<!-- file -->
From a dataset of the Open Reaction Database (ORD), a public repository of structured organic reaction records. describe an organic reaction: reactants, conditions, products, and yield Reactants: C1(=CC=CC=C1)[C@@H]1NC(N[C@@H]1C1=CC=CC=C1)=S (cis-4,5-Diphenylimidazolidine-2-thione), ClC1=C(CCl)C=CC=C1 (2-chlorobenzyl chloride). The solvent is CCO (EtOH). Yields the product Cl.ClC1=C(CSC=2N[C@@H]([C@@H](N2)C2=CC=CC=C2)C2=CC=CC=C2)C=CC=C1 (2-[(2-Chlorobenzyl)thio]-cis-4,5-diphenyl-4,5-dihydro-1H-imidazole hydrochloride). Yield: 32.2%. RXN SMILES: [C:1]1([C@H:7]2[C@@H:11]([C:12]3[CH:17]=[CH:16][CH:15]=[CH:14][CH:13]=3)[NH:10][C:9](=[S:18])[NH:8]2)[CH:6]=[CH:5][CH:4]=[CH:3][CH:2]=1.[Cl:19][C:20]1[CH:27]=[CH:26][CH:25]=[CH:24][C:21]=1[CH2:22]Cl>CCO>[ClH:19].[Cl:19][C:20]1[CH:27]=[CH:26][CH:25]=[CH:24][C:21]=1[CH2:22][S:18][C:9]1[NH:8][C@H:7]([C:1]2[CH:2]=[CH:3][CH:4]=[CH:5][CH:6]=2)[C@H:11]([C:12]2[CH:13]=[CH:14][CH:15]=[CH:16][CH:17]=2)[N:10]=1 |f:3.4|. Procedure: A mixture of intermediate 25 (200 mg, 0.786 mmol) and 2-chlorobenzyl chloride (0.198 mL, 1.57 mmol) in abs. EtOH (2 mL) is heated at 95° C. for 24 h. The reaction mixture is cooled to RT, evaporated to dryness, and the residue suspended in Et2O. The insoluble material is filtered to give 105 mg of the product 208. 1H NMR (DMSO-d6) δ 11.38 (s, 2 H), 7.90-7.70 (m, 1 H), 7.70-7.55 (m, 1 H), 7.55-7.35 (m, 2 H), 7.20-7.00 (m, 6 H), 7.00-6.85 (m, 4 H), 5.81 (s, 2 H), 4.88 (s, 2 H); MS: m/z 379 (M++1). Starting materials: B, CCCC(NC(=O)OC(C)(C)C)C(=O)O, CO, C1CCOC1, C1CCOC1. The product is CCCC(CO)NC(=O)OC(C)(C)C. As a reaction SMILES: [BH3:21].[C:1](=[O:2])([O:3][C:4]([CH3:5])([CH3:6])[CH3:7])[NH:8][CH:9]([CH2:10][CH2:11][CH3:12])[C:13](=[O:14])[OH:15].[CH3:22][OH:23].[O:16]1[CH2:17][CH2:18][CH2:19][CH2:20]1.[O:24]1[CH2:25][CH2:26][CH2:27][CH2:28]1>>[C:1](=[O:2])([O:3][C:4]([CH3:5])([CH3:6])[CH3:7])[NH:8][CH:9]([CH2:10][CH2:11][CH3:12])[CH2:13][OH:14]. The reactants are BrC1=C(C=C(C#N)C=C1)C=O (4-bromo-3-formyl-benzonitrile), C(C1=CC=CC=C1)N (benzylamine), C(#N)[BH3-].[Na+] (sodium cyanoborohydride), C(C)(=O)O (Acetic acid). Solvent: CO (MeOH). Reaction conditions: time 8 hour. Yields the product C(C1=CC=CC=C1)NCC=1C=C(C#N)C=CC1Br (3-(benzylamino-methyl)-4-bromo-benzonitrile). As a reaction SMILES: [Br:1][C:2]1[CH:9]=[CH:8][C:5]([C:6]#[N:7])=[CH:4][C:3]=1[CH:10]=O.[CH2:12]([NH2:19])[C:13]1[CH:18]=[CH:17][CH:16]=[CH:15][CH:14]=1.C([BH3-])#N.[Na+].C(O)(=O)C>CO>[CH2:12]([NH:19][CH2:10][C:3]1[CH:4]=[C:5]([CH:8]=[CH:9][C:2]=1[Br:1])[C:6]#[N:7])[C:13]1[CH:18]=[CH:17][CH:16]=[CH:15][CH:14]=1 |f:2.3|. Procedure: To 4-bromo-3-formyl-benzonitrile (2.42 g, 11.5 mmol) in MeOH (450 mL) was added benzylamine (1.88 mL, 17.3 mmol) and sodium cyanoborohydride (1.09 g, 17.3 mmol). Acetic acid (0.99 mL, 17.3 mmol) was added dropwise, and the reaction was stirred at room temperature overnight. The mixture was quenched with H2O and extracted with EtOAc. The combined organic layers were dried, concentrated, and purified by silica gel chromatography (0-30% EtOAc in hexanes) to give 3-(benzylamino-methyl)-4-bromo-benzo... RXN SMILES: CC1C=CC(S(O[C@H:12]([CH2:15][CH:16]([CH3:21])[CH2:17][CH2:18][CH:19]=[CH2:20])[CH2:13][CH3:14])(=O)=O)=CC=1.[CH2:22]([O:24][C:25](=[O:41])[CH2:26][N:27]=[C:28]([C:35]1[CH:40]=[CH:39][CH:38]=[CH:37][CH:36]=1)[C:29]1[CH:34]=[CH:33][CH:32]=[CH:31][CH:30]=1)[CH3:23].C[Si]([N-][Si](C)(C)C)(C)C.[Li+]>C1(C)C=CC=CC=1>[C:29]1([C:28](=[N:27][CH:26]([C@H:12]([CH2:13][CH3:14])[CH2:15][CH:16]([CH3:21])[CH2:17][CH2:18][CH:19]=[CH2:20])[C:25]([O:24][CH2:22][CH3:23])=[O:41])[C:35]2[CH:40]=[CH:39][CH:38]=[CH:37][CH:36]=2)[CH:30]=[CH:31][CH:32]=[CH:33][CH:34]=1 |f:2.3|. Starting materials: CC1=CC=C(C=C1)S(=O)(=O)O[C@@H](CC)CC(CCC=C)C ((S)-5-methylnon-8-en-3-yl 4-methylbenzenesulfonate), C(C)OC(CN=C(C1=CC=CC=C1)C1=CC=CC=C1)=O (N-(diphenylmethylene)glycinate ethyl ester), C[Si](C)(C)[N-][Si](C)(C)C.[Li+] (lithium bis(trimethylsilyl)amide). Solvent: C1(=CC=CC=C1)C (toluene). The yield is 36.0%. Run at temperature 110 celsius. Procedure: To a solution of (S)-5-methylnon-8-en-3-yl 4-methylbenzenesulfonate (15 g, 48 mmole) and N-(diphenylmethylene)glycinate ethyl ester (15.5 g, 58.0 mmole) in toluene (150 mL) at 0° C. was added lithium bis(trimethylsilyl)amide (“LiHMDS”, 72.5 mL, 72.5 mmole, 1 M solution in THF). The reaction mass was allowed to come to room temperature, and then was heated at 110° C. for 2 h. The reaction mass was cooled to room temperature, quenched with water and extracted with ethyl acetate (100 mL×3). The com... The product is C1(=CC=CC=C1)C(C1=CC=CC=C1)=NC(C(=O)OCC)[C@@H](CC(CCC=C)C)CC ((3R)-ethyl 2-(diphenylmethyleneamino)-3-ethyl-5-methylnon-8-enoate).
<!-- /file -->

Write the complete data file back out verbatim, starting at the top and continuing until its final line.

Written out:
From a dataset of the Open Reaction Database (ORD), a public repository of structured organic reaction records. describe an organic reaction: reactants, conditions, products, and yield Reactants: C1(=CC=CC=C1)[C@@H]1NC(N[C@@H]1C1=CC=CC=C1)=S (cis-4,5-Diphenylimidazolidine-2-thione), ClC1=C(CCl)C=CC=C1 (2-chlorobenzyl chloride). The solvent is CCO (EtOH). Yields the product Cl.ClC1=C(CSC=2N[C@@H]([C@@H](N2)C2=CC=CC=C2)C2=CC=CC=C2)C=CC=C1 (2-[(2-Chlorobenzyl)thio]-cis-4,5-diphenyl-4,5-dihydro-1H-imidazole hydrochloride). Yield: 32.2%. RXN SMILES: [C:1]1([C@H:7]2[C@@H:11]([C:12]3[CH:17]=[CH:16][CH:15]=[CH:14][CH:13]=3)[NH:10][C:9](=[S:18])[NH:8]2)[CH:6]=[CH:5][CH:4]=[CH:3][CH:2]=1.[Cl:19][C:20]1[CH:27]=[CH:26][CH:25]=[CH:24][C:21]=1[CH2:22]Cl>CCO>[ClH:19].[Cl:19][C:20]1[CH:27]=[CH:26][CH:25]=[CH:24][C:21]=1[CH2:22][S:18][C:9]1[NH:8][C@H:7]([C:1]2[CH:2]=[CH:3][CH:4]=[CH:5][CH:6]=2)[C@H:11]([C:12]2[CH:13]=[CH:14][CH:15]=[CH:16][CH:17]=2)[N:10]=1 |f:3.4|. Procedure: A mixture of intermediate 25 (200 mg, 0.786 mmol) and 2-chlorobenzyl chloride (0.198 mL, 1.57 mmol) in abs. EtOH (2 mL) is heated at 95° C. for 24 h. The reaction mixture is cooled to RT, evaporated to dryness, and the residue suspended in Et2O. The insoluble material is filtered to give 105 mg of the product 208. 1H NMR (DMSO-d6) δ 11.38 (s, 2 H), 7.90-7.70 (m, 1 H), 7.70-7.55 (m, 1 H), 7.55-7.35 (m, 2 H), 7.20-7.00 (m, 6 H), 7.00-6.85 (m, 4 H), 5.81 (s, 2 H), 4.88 (s, 2 H); MS: m/z 379 (M++1). Starting materials: B, CCCC(NC(=O)OC(C)(C)C)C(=O)O, CO, C1CCOC1, C1CCOC1. The product is CCCC(CO)NC(=O)OC(C)(C)C. As a reaction SMILES: [BH3:21].[C:1](=[O:2])([O:3][C:4]([CH3:5])([CH3:6])[CH3:7])[NH:8][CH:9]([CH2:10][CH2:11][CH3:12])[C:13](=[O:14])[OH:15].[CH3:22][OH:23].[O:16]1[CH2:17][CH2:18][CH2:19][CH2:20]1.[O:24]1[CH2:25][CH2:26][CH2:27][CH2:28]1>>[C:1](=[O:2])([O:3][C:4]([CH3:5])([CH3:6])[CH3:7])[NH:8][CH:9]([CH2:10][CH2:11][CH3:12])[CH2:13][OH:14]. The reactants are BrC1=C(C=C(C#N)C=C1)C=O (4-bromo-3-formyl-benzonitrile), C(C1=CC=CC=C1)N (benzylamine), C(#N)[BH3-].[Na+] (sodium cyanoborohydride), C(C)(=O)O (Acetic acid). Solvent: CO (MeOH). Reaction conditions: time 8 hour. Yields the product C(C1=CC=CC=C1)NCC=1C=C(C#N)C=CC1Br (3-(benzylamino-methyl)-4-bromo-benzonitrile). As a reaction SMILES: [Br:1][C:2]1[CH:9]=[CH:8][C:5]([C:6]#[N:7])=[CH:4][C:3]=1[CH:10]=O.[CH2:12]([NH2:19])[C:13]1[CH:18]=[CH:17][CH:16]=[CH:15][CH:14]=1.C([BH3-])#N.[Na+].C(O)(=O)C>CO>[CH2:12]([NH:19][CH2:10][C:3]1[CH:4]=[C:5]([CH:8]=[CH:9][C:2]=1[Br:1])[C:6]#[N:7])[C:13]1[CH:18]=[CH:17][CH:16]=[CH:15][CH:14]=1 |f:2.3|. Procedure: To 4-bromo-3-formyl-benzonitrile (2.42 g, 11.5 mmol) in MeOH (450 mL) was added benzylamine (1.88 mL, 17.3 mmol) and sodium cyanoborohydride (1.09 g, 17.3 mmol). Acetic acid (0.99 mL, 17.3 mmol) was added dropwise, and the reaction was stirred at room temperature overnight. The mixture was quenched with H2O and extracted with EtOAc. The combined organic layers were dried, concentrated, and purified by silica gel chromatography (0-30% EtOAc in hexanes) to give 3-(benzylamino-methyl)-4-bromo-benzo... RXN SMILES: CC1C=CC(S(O[C@H:12]([CH2:15][CH:16]([CH3:21])[CH2:17][CH2:18][CH:19]=[CH2:20])[CH2:13][CH3:14])(=O)=O)=CC=1.[CH2:22]([O:24][C:25](=[O:41])[CH2:26][N:27]=[C:28]([C:35]1[CH:40]=[CH:39][CH:38]=[CH:37][CH:36]=1)[C:29]1[CH:34]=[CH:33][CH:32]=[CH:31][CH:30]=1)[CH3:23].C[Si]([N-][Si](C)(C)C)(C)C.[Li+]>C1(C)C=CC=CC=1>[C:29]1([C:28](=[N:27][CH:26]([C@H:12]([CH2:13][CH3:14])[CH2:15][CH:16]([CH3:21])[CH2:17][CH2:18][CH:19]=[CH2:20])[C:25]([O:24][CH2:22][CH3:23])=[O:41])[C:35]2[CH:40]=[CH:39][CH:38]=[CH:37][CH:36]=2)[CH:30]=[CH:31][CH:32]=[CH:33][CH:34]=1 |f:2.3|. Starting materials: CC1=CC=C(C=C1)S(=O)(=O)O[C@@H](CC)CC(CCC=C)C ((S)-5-methylnon-8-en-3-yl 4-methylbenzenesulfonate), C(C)OC(CN=C(C1=CC=CC=C1)C1=CC=CC=C1)=O (N-(diphenylmethylene)glycinate ethyl ester), C[Si](C)(C)[N-][Si](C)(C)C.[Li+] (lithium bis(trimethylsilyl)amide). Solvent: C1(=CC=CC=C1)C (toluene). The yield is 36.0%. Run at temperature 110 celsius. Procedure: To a solution of (S)-5-methylnon-8-en-3-yl 4-methylbenzenesulfonate (15 g, 48 mmole) and N-(diphenylmethylene)glycinate ethyl ester (15.5 g, 58.0 mmole) in toluene (150 mL) at 0° C. was added lithium bis(trimethylsilyl)amide (“LiHMDS”, 72.5 mL, 72.5 mmole, 1 M solution in THF). The reaction mass was allowed to come to room temperature, and then was heated at 110° C. for 2 h. The reaction mass was cooled to room temperature, quenched with water and extracted with ethyl acetate (100 mL×3). The com... The product is C1(=CC=CC=C1)C(C1=CC=CC=C1)=NC(C(=O)OCC)[C@@H](CC(CCC=C)C)CC ((3R)-ethyl 2-(diphenylmethyleneamino)-3-ethyl-5-methylnon-8-enoate).